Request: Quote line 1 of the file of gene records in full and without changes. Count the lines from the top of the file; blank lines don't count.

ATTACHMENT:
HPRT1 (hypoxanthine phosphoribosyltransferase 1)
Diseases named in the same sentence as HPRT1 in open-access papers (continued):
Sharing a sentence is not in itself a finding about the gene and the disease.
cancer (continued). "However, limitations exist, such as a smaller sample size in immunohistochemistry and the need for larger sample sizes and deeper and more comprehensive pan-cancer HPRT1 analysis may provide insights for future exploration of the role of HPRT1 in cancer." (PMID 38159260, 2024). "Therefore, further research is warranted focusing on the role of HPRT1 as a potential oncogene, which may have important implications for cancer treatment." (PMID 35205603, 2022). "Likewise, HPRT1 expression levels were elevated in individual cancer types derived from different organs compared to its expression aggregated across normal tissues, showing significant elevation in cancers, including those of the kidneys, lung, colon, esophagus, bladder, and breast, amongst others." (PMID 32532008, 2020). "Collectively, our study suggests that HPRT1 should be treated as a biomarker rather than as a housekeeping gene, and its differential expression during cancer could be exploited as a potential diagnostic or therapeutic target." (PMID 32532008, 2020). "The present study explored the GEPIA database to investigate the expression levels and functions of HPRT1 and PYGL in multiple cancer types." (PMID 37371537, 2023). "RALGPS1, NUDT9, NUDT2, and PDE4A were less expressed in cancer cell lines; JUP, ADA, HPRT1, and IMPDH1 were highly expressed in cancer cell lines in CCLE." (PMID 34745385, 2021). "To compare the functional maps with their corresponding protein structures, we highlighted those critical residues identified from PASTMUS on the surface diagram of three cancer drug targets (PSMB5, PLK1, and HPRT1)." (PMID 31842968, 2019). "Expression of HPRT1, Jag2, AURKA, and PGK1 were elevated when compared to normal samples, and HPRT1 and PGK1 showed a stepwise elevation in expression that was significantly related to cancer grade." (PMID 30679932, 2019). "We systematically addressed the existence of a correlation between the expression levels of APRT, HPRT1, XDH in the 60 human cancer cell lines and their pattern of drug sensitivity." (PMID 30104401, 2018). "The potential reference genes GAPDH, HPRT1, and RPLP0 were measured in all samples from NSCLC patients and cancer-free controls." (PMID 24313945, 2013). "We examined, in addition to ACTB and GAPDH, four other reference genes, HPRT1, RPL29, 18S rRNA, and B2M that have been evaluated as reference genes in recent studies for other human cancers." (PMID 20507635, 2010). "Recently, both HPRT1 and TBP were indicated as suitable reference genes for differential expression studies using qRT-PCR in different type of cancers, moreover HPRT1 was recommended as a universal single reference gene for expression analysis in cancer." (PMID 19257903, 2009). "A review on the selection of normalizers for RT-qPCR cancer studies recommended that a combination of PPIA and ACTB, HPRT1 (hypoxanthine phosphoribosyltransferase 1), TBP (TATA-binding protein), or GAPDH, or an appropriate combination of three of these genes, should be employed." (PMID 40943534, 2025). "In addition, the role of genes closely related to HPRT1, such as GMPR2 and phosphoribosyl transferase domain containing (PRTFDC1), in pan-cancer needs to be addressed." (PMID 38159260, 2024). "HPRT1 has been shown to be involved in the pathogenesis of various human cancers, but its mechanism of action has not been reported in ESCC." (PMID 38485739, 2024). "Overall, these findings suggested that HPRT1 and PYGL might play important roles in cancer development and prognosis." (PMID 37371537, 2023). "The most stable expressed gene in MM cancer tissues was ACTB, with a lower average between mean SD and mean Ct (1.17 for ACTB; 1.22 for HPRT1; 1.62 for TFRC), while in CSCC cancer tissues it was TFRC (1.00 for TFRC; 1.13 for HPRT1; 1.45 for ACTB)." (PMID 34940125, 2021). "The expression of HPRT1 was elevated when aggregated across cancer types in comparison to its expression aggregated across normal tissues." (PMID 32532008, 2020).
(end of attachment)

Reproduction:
HPRT1 (hypoxanthine phosphoribosyltransferase 1)